US Fed Chair Jerome Powell recently floated the idea of raising interest rates a little sooner than before in an effort to fight inflation, which is the top priority for this year. The specific idea he casually threw out there was that the Fed might increase rates by half a percentage point as early as May. Powell called the economy “very strong” and able to handle higher rates.
For some context here, the Fed only recently started increasing rates from when they were nearly at zero throughout the pandemic. They’ve been doing it in just quarter-percentage increments, so this suggestion is a bit of a bold move.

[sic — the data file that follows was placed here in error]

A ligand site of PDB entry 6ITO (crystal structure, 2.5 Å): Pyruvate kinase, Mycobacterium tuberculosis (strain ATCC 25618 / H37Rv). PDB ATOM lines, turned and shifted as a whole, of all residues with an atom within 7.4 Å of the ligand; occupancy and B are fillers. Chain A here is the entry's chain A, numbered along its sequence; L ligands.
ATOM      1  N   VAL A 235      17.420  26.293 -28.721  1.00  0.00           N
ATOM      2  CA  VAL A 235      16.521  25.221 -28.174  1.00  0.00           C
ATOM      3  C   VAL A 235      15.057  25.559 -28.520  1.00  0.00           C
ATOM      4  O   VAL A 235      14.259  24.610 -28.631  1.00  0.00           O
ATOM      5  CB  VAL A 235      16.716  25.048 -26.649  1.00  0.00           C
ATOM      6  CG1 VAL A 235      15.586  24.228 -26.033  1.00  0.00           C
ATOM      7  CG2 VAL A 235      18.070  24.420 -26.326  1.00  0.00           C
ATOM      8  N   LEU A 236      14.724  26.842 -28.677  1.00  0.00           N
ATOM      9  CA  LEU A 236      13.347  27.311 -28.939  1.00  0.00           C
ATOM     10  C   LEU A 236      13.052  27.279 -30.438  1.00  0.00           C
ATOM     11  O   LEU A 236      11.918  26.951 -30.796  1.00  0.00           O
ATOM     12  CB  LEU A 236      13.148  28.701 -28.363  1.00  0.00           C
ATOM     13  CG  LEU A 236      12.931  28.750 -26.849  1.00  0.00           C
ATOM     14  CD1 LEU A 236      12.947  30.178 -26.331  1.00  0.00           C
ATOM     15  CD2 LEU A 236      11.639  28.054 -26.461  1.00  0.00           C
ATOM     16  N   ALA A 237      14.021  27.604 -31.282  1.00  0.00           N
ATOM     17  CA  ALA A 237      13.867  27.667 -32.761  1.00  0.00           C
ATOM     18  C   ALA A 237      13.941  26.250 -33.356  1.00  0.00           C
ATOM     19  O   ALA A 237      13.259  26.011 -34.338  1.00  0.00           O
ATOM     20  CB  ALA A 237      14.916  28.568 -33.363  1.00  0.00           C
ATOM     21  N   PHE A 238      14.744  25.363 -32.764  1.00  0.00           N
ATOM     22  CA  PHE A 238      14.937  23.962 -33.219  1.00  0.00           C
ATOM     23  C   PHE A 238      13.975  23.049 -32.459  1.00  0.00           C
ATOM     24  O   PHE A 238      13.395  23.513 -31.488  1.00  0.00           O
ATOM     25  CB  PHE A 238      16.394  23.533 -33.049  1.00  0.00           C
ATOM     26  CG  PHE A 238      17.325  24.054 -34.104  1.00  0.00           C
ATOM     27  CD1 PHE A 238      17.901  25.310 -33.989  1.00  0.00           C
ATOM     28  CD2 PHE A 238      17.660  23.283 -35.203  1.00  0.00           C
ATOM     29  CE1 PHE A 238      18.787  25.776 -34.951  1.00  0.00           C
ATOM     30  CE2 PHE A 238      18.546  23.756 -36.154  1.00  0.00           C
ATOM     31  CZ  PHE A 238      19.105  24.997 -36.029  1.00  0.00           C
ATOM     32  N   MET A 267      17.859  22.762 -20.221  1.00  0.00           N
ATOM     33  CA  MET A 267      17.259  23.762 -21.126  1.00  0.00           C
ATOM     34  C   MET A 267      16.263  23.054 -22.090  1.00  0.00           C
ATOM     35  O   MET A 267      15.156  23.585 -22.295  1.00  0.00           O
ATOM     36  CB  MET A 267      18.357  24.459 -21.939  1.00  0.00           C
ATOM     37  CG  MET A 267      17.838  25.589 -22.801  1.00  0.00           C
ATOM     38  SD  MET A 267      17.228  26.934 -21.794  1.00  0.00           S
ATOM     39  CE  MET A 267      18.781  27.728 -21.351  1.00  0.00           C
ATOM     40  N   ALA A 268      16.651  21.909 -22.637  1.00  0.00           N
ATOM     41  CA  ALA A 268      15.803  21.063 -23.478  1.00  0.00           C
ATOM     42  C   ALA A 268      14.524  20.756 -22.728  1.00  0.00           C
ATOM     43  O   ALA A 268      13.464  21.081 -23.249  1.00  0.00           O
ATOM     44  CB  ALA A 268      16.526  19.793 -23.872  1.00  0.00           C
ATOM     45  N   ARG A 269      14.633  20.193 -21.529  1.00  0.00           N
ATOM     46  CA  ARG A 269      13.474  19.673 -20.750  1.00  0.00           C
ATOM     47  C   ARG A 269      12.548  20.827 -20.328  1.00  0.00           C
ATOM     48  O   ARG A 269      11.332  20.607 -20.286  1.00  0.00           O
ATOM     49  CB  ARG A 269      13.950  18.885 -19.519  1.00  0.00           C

“We will take the necessary steps to ensure a return to price stability,” said Powell in a speech on Monday. “In particular, if we conclude that it is appropriate to move more aggressively by raising the federal funds rate by more than 25 basis points at a meeting or meetings, we will do so. And if we determine that we need to tighten beyond common measures of neutral and into a more restrictive stance, we will do that as well.”
“He doesn’t want to preside over another episode where they were too slow to act,” said Derek Tang, an economist at L.H. Meyer in Washington. “He is trying to get ahead of things. We were leaning toward a half-point hike in June, but this speech could move it to May.”
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